December 1, 1995 in Seven

Masterpiece Is Revived In Erotic ‘Belle De Jour’

By The Spokesman-Review
 

Most anything labeled an “erotic masterpiece” is worth avoiding. For one thing, there’s always someone willing to argue over just what the term “masterpiece” means.

After all, one person’s “Citizen Kane” is another person’s “Grumpy Old Men.”

When you add sex to the equation, matters tend to get even more confusing. Witness American culture at large: The range of what some people term “erotic” is as wide as Howard Stern’s… uh, ego.

One person’s pleasure, after all, is another’s pornography.

So when we look anew at “Belle de Jour” - a 28-year-old film that, from the date of its Paris premiere, has been hailed for its erotic qualities - we need to be careful. And we need to consider just how much attitudes toward sex have changed over the past three decades.

What’s your notion of a sexually frank movie? “Henry and June”? “Basic Instinct”? “Two Moon Junction”? “9 Weeks”? “Body of Evidence”? “sex, lies and videotape”? “Porky’s 2”? God help us, “Showgirls”?

Virtually any five-minute stretch of most of these films, both the good (“sex, lies and videotape”) and the bad (look up: The Films of Zalman King), boasts more explicit sexuality than any half-hour stretch of “Belle de Jour.” And why is that? Because Luis Bunuel, the film’s director (and co-screenwriter with Jean-Claude Carriere), wasn’t interested merely in sex.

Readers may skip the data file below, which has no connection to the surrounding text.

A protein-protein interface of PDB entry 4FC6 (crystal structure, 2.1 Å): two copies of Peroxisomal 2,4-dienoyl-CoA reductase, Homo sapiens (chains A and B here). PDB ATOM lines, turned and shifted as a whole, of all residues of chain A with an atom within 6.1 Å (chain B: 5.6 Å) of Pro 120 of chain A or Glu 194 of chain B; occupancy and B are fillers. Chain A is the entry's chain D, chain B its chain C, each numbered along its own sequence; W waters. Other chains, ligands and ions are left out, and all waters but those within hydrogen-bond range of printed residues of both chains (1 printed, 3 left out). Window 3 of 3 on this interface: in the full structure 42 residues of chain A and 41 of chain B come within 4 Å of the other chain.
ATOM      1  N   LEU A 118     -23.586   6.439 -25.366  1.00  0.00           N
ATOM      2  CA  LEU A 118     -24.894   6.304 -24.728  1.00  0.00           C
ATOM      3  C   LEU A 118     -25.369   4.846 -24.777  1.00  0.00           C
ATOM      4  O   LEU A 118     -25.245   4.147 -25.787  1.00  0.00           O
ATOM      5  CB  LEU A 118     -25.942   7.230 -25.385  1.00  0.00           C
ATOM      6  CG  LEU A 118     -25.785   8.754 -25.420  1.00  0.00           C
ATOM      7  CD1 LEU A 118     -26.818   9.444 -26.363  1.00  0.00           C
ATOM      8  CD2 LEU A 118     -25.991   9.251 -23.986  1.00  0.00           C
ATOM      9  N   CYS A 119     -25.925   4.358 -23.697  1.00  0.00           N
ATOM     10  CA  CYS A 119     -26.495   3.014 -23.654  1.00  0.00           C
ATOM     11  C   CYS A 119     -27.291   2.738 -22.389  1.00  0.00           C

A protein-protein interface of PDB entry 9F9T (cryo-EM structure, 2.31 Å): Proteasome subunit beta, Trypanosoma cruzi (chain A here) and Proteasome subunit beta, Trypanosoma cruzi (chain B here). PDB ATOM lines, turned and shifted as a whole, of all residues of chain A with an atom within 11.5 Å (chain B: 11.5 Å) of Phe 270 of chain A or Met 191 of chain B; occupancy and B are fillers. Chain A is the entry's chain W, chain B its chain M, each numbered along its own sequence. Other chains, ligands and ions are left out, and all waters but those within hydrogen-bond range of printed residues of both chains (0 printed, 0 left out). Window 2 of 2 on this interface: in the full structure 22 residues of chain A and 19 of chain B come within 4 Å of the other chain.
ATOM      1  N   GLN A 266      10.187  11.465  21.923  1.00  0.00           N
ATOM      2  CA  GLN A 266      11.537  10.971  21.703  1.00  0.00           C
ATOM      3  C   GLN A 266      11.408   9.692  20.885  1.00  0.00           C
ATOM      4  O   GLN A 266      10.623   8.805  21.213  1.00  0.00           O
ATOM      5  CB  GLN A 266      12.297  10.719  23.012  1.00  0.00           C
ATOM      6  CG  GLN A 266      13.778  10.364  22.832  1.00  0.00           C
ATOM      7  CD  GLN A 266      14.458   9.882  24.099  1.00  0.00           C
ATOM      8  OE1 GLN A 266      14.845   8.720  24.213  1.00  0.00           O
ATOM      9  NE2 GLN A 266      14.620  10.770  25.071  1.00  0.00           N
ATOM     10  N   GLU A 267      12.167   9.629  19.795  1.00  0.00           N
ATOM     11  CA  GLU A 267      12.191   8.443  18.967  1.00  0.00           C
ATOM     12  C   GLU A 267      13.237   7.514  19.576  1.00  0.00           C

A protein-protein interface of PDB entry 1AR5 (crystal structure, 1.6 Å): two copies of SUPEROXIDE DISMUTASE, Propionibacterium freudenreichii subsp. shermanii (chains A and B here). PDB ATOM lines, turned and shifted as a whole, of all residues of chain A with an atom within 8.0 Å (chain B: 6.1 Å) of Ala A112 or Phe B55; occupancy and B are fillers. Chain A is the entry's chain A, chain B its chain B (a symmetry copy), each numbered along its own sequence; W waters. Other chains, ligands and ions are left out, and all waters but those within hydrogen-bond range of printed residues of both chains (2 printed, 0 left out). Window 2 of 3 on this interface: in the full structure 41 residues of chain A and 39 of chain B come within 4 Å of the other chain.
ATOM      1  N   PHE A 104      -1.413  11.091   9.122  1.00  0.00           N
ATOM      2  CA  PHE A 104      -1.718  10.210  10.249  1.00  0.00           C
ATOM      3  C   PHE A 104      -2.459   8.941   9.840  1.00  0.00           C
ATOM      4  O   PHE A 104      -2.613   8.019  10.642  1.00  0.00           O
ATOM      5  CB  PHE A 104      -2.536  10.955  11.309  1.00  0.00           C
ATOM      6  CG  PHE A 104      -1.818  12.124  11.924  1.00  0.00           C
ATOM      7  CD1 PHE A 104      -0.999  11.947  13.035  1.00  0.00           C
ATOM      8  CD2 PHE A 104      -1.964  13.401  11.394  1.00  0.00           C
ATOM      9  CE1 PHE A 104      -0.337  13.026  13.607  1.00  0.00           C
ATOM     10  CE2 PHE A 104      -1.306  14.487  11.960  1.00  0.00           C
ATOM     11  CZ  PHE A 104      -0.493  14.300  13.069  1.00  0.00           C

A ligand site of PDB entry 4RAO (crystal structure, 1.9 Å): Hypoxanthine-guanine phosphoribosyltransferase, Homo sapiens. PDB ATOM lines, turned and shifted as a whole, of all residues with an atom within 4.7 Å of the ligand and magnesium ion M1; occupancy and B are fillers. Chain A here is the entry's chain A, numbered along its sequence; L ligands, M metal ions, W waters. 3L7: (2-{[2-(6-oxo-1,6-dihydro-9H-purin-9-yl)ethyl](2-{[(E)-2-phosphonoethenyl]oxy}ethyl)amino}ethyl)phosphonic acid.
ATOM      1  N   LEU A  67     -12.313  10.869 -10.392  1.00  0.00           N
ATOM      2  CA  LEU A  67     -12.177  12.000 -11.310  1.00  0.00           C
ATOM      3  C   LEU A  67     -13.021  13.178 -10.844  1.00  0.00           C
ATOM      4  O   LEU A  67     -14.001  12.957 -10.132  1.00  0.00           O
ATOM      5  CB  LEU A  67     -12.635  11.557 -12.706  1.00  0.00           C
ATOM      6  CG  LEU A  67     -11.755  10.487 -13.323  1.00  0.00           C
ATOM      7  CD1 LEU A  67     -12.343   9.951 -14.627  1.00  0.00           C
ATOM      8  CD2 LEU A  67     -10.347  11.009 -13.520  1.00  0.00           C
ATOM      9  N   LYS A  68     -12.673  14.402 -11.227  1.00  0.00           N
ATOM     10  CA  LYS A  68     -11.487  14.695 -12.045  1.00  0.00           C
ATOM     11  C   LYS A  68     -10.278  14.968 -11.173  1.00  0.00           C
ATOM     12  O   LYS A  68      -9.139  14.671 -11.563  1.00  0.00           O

He wasn’t interested merely in eroticism either, but then that shouldn’t come as a big surprise. In his 50-year cinematic career, the Spanish filmmaker didn’t specialize in simplicity. A giant of the movie screen, he made films that attacked hypocrisy (especially as it was manifested by organized religion) and bourgeois attitudes; at the same time, he delighted in exploring human psychology, especially as it pertained to dreams and sexuality.

“Belle de Jour,” then, involves most of these themes (there is scant mention of religion). It concerns the lives of two characters, the married couple of Severine (Catherine Deneuve) and Pierre Serizy (Jean Sorel).

Pierre is a well-to-do doctor who seems to have everything - good looks, good job, ample wealth and a beautiful wife. The only problem is that Severine is as glacial in bed as she is in appearance (Deneuve, in a role that confirmed her as one of France’s greatest stars, gives new meaning to the term ice princess).

Things change, though, when Severine learns that an acquaintance of her own social class has become a prostitute. Pretty soon, Severine seeks out a brothel and with only the slightest hesitation becomes one of the girls. She adopts the alias of Belle de Jour, which translates to “woman of the afternoon” or, more loosely, to something like “afternoon good-time.”

The rest of the film is fairly straightforward in plot, even as it drips with irony. As Severine becomes more experienced, servicing everything from a Japanese businessman to a baron with a death fetish, she becomes more loving to the unknowing Pierre. At the same time, though, she becomes the object of a young thug’s (Pierre Clementi) obsession.